4. Find a way to reactivate Gabriola Mansion. In its current boarded-up and fenced-in condition residents and visitors to Vancouver cannot enjoy it. If the current owner does not intend to reopen it as a restaurant, it could be turned into a public amenity. The public is highly supportive of finding a community-based purpose to bring this magnificent heritage building back into use.
  5. Carefully supervise the Maxine façade restoration, ensuring the doors and windows are replicated, the façade is restored to the highest-level standards and that it opens on to a public space that recalls the lively days of Maxine’s. We also recommend interpretive panels in the new space with text and photos that tell the story of Maxine’s.
  6. Facilitate the creation of heritage nodes in the West End. The three houses we have identified on Davie Street are located a stone’s throw from the Gabriola Mansion and across the street from the recently revitalized B-listed Blenheim Court, and add to the heritage richness of the Davie-Jervis area. These houses could be restored as multi-residential units or turned into small cafes, galleries or specialty shops and contribute to the wonderful local heritage character of the West End.
  7. Consider offering small grants to owners of rental buildings. A grant to upgrade the electrical system or provide a new roof on the condition the building remain a rental building would be more cost effective than offering large density bonuses to demolish buildings to build new rental units in towers.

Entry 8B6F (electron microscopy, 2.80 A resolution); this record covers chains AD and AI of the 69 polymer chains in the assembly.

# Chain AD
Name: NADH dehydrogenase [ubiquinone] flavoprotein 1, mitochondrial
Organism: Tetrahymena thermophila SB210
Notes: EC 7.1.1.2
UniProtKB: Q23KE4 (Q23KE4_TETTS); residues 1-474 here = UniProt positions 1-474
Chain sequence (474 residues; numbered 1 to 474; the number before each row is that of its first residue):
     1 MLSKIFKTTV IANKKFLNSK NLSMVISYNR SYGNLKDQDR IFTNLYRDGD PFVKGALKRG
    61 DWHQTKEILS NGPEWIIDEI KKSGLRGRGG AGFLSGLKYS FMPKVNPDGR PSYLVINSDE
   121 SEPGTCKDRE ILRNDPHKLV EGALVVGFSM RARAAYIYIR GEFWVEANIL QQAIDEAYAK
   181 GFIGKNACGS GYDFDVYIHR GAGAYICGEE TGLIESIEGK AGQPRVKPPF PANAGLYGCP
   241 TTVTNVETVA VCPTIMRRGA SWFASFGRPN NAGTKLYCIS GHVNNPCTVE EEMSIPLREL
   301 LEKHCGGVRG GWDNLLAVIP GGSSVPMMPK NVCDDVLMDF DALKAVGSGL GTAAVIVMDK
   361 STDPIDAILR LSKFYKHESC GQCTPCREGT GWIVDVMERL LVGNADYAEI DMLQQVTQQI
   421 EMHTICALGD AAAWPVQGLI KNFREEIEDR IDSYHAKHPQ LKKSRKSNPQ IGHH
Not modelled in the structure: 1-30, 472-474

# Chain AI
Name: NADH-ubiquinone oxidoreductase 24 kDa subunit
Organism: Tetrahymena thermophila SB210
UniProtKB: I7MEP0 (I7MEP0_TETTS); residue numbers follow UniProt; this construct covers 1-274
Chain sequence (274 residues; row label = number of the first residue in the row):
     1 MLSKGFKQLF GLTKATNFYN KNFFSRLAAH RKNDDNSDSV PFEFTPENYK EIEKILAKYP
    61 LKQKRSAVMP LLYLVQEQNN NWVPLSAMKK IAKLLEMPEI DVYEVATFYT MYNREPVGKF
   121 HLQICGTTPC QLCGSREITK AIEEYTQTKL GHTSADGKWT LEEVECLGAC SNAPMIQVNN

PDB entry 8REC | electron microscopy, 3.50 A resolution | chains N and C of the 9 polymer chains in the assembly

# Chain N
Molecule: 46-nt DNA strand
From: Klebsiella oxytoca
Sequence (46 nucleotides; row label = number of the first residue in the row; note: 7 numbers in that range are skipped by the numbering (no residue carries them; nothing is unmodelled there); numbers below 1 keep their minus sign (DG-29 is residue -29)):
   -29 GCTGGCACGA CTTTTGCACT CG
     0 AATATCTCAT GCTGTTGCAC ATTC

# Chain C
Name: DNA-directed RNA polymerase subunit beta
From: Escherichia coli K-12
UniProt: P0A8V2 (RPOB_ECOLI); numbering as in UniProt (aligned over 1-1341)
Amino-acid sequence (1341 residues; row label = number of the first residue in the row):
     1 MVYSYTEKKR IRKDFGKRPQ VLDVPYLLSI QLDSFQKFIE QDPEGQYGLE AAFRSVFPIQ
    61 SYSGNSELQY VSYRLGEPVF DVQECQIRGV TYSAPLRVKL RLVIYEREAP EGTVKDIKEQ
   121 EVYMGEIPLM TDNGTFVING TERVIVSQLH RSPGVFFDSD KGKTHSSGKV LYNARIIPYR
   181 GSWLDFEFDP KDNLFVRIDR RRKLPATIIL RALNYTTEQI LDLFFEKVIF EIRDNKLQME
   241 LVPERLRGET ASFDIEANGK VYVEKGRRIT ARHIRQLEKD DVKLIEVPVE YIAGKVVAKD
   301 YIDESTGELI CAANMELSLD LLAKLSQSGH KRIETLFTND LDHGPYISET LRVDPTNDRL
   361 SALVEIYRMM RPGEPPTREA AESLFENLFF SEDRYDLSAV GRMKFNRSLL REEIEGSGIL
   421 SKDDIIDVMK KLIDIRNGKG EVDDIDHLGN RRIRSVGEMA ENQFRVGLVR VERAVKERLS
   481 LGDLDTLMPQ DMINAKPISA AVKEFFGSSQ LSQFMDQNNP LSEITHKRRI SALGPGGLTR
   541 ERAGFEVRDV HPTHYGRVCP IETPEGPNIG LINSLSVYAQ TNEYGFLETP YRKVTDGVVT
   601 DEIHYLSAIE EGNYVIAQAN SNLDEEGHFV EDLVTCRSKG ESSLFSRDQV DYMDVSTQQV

We strongly encourage the community of the West End and the people of Vancouver to:

  1. Continue positive communications with the City of Vancouver. To date, the successful community involvement and response throughout the West End Planning process has made a difference, as the importance of special heritage and character features of the West End were repeatedly brought up in meetings, community fairs and workshops and other events.
  2. Participate in City surveys and support the concept of low-rise laneway rental housing. Instead of tearing down buildings, this type of densification supports the retention of heritage buildings.
  3. Let the City of Vancouver know that the West End’s heritage matters to you. Continue to bring forward your stories about the history and heritage of the West End.

 

Update: June 20, 2014: After surviving for 115-years in the West End, the A-listed (Heritage Register) Legg Mansion was fully demolished June 20, 2014.

 

Resources/Links

View Houses - West End in a larger custom Google map,
that we've built to track all heritage houses in the area.